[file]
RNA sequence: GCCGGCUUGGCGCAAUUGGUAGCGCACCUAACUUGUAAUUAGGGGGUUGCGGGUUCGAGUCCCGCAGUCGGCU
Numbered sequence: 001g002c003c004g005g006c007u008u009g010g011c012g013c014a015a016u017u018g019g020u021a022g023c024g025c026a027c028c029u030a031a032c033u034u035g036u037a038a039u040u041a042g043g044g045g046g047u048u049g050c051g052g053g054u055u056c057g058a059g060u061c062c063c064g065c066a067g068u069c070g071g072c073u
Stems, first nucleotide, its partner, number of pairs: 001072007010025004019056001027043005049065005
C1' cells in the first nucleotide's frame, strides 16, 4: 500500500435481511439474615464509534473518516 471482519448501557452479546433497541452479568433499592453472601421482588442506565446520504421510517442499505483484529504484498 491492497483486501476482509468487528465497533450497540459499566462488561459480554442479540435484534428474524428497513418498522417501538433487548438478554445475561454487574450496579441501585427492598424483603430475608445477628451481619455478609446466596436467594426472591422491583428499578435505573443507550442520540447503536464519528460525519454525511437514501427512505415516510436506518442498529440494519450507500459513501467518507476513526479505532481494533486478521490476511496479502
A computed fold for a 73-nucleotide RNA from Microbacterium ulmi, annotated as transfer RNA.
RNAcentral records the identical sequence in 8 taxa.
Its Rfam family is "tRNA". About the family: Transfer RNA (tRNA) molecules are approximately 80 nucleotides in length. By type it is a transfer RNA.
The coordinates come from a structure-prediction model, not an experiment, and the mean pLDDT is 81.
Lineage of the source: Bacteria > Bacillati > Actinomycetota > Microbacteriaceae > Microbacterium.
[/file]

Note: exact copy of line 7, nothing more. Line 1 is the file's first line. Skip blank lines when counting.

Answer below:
Its Rfam family is "tRNA". About the family: Transfer RNA (tRNA) molecules are approximately 80 nucleotides in length. By type it is a transfer RNA.